- I judge not (lest I be judged).
- I pray for my enemies.
- I try to forgive 70 times 7 times.
- I pray without ceasing.
- I feed the hungry.
- I clothe the naked.
- I give sight to the blind.
- I set captives free.
- And, I heal the sick.
In the end, it was the last three actions that caused my Church to turn away from me.
After eight years in Catholic school and an equal number of years in academic and professional education and formation as a lay minister and spiritual director, I was guided by God to study hands-on-healing and Eastern Energy Medicine (Reiki). Out of this training and experience, God guided me further to develop a protocol through which people found healing from the spiritual wounds that separated them from God’s love, thereby healing them of their sin. Right in line with Jesus’ teachings, right!? Apparently not, because the practices that I had learned and successfully applied were not “explicitly handed down by the Magesterium.” I was challenged and confronted, hateful emails and letters were sent. I was accused of every nature of evil. Local bishops, fueled by the fear of the vocal minority, challenged my work and eventually handed down a prohibition calling it “witchcraft and sorcery,” in spite of my attempts to reason with and explain things to them. Through this, I endured, but when I was attacked by a newly-appointed pastor for a course in “Christian Zen” that I was sponsoring, who claimed it to be “outside Catholic teaching” and who identified Eastern practices as “dangerous,” I broke. My heart was broken and my resolve with it. The Church I had loved and out of whose embrace I had come to know God’s love – the Church who had called me to continue the work of Jesus – had betrayed me. My gifts, my call, the unique way I had come to know God was no longer welcome. More than that, my ministry had been condemned as “dangerous,” “witchcraft and sorcery”….some even called it, “the work of the devil.”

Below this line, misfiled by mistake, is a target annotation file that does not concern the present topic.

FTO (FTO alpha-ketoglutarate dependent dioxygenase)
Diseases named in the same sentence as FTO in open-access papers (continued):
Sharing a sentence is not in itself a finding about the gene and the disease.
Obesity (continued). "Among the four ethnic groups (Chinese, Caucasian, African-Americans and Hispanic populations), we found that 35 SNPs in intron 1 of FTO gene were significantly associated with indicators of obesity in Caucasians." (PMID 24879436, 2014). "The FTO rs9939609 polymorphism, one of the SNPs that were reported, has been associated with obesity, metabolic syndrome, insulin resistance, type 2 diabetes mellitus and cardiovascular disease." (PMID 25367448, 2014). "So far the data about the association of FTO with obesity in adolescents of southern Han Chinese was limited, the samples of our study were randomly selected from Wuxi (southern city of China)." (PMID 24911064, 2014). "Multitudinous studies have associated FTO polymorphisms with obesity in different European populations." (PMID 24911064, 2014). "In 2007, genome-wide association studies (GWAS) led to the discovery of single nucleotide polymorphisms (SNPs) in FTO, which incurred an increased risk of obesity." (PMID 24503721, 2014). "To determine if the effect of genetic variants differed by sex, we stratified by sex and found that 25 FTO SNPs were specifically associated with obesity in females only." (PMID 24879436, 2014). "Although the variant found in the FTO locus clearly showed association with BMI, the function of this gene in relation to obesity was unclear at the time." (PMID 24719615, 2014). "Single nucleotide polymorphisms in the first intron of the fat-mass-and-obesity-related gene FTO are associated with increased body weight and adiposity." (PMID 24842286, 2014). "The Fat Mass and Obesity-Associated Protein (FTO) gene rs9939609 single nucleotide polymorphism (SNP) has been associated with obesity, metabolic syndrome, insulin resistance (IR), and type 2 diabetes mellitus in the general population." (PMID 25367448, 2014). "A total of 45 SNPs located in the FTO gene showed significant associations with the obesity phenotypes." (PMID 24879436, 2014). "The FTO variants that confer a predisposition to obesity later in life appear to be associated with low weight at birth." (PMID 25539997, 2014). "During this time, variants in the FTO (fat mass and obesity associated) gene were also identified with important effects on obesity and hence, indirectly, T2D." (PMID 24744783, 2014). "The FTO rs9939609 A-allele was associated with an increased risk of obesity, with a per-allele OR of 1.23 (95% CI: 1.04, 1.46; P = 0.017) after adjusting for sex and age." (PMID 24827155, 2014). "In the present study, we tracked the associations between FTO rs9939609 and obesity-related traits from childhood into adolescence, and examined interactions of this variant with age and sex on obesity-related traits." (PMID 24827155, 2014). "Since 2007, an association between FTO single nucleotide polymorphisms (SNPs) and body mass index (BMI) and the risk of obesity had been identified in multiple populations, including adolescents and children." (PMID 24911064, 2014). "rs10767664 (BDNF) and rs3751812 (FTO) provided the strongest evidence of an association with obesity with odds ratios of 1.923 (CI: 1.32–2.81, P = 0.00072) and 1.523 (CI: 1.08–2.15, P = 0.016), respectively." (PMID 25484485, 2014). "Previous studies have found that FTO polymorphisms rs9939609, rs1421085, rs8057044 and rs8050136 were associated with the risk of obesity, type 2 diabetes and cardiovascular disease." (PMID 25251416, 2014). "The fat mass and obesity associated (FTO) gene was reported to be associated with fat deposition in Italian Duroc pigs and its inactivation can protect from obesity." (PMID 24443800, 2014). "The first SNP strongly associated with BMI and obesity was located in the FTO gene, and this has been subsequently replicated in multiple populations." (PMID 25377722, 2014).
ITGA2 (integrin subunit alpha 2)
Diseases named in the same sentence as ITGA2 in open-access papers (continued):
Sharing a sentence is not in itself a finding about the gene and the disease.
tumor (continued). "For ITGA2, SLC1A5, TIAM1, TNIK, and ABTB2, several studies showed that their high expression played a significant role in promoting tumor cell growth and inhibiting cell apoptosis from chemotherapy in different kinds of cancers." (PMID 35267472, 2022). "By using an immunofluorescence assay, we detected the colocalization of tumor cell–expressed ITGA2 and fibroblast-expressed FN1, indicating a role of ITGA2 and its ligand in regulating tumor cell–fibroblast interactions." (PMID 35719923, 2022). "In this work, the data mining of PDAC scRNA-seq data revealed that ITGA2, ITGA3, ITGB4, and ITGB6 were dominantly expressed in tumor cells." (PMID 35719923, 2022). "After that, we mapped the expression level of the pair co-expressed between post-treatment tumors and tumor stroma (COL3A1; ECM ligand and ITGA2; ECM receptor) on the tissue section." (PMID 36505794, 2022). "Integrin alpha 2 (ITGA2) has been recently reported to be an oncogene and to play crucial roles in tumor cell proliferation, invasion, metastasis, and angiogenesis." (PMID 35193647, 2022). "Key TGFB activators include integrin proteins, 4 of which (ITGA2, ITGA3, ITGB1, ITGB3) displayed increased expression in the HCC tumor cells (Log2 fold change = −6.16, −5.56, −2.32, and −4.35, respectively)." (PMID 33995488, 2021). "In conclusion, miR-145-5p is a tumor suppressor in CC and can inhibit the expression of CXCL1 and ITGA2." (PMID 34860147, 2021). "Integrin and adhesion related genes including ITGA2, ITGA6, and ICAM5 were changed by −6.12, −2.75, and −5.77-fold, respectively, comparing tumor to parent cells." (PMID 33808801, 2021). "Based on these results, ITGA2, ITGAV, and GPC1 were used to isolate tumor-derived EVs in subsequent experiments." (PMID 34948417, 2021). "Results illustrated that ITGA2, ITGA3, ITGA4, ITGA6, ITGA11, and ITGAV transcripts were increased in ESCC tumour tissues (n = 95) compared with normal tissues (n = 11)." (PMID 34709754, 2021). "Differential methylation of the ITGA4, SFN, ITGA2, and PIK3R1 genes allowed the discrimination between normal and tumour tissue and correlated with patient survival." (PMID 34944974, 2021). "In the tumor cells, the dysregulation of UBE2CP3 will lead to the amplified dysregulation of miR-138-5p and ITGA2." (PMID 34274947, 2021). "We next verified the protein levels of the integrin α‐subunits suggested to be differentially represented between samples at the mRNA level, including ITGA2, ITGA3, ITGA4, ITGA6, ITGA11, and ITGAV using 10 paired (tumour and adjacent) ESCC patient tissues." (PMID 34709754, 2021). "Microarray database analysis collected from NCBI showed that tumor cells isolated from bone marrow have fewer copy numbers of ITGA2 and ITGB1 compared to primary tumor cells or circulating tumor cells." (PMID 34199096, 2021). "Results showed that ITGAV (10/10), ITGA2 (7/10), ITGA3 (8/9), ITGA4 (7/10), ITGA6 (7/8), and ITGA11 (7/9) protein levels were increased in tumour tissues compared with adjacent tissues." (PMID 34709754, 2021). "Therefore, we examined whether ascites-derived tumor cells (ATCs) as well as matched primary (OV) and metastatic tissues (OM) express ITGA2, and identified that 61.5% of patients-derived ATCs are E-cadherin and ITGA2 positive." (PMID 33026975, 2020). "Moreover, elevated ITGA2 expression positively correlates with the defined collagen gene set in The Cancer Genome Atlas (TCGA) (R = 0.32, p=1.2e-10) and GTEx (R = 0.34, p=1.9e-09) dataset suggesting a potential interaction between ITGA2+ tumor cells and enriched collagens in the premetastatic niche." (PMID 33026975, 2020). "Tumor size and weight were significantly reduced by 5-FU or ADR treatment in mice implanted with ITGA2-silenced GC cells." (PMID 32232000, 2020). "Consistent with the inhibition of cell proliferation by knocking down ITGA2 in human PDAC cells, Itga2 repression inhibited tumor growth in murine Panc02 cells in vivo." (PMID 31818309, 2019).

On that fateful autumn day, I listened beyond the voice of the fearful priest, the self-appointed inquisition, and even the Vatican II teachings that provided space for the ecumenical nature of the work I was doing and the unifying discussions that might arise out of this work. I listened instead to the still, small voice of God within. God’s voice was not small that day. God spoke directly and loudly to my heart, “Lauri, you are my beloved daughter. I have placed my word within your heart. I have anointed you to be my servant. Who will you obey? Man or Me?”
Of course I chose God.